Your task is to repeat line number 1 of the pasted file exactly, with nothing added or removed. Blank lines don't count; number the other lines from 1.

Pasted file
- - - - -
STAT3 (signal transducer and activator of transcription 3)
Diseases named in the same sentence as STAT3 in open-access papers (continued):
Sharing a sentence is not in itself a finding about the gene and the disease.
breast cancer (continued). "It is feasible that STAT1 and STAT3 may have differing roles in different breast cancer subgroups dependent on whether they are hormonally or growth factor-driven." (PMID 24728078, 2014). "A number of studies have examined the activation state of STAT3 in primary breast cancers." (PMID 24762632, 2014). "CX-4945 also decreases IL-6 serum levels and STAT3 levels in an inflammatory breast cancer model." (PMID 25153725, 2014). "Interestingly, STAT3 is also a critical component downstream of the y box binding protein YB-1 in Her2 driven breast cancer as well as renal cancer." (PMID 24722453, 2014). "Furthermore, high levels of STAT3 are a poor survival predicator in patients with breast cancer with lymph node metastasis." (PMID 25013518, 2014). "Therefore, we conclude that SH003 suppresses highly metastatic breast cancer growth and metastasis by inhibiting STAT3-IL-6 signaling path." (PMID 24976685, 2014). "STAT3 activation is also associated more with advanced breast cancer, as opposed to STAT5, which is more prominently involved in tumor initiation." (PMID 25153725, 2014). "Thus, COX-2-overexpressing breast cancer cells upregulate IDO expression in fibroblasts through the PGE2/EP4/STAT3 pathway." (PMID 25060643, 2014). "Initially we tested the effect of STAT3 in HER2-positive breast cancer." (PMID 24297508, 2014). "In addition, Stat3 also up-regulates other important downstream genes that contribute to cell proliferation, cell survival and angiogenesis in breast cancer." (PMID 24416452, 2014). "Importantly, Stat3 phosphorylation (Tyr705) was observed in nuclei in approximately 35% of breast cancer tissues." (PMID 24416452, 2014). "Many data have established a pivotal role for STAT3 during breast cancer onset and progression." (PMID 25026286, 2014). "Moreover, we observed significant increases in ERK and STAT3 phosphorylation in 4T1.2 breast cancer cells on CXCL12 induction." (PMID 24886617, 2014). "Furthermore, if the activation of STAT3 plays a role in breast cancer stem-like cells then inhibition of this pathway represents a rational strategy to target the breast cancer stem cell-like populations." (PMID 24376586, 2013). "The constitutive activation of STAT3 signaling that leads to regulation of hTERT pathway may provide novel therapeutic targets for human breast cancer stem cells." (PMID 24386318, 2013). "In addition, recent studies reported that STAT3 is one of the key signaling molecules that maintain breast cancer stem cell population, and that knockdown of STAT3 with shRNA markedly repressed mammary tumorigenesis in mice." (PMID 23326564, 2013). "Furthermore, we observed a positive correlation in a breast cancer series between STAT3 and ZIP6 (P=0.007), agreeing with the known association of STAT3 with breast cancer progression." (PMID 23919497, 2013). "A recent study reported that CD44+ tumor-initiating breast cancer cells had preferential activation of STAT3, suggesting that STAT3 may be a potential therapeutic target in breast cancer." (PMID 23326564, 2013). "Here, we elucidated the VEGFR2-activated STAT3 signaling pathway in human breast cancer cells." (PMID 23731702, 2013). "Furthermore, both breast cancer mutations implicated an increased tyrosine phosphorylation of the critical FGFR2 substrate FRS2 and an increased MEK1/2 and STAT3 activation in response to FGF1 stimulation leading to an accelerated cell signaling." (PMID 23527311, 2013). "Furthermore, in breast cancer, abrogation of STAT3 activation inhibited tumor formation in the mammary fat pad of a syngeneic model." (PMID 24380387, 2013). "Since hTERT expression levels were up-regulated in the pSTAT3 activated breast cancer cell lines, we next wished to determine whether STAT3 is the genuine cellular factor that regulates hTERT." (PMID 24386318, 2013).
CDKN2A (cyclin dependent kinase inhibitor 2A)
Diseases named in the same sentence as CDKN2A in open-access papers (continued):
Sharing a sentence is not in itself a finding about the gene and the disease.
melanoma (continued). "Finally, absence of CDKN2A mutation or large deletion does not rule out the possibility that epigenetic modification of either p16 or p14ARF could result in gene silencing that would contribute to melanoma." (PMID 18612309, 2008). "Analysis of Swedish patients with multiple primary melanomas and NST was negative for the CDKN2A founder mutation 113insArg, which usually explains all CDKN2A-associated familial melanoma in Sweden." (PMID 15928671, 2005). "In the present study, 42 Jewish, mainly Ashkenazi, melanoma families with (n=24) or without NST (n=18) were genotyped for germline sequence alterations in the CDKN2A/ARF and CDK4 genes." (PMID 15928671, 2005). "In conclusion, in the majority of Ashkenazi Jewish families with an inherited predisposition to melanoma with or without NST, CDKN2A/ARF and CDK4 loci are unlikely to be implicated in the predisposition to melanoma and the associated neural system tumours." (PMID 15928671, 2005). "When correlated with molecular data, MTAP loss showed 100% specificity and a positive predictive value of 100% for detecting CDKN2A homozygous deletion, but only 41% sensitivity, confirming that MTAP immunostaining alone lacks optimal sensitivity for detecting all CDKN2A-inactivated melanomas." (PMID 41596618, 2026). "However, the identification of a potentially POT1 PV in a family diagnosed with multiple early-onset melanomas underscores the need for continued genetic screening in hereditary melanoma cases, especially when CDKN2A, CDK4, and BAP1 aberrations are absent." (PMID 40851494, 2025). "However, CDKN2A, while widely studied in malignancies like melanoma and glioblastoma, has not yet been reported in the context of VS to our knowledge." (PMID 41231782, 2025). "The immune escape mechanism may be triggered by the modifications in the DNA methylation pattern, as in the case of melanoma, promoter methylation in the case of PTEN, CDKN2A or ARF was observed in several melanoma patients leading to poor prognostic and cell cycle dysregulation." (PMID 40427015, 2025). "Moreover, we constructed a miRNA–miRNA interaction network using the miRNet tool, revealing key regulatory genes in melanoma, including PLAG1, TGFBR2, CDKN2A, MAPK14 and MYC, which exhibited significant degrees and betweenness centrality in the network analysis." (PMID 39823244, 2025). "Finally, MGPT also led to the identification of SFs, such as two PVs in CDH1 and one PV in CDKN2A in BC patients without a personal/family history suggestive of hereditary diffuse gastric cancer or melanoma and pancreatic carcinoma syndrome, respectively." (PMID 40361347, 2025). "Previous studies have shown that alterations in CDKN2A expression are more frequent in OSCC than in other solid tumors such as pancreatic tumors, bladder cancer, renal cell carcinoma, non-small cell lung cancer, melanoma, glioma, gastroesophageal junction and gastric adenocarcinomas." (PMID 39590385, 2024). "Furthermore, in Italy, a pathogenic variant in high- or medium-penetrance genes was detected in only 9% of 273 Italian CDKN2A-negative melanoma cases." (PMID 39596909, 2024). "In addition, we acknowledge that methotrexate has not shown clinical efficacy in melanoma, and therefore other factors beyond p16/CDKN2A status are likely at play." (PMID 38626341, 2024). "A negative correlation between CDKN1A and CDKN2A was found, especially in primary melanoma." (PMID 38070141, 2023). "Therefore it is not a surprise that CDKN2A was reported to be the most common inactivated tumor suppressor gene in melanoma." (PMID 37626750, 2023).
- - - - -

STAT3 (signal transducer and activator of transcription 3)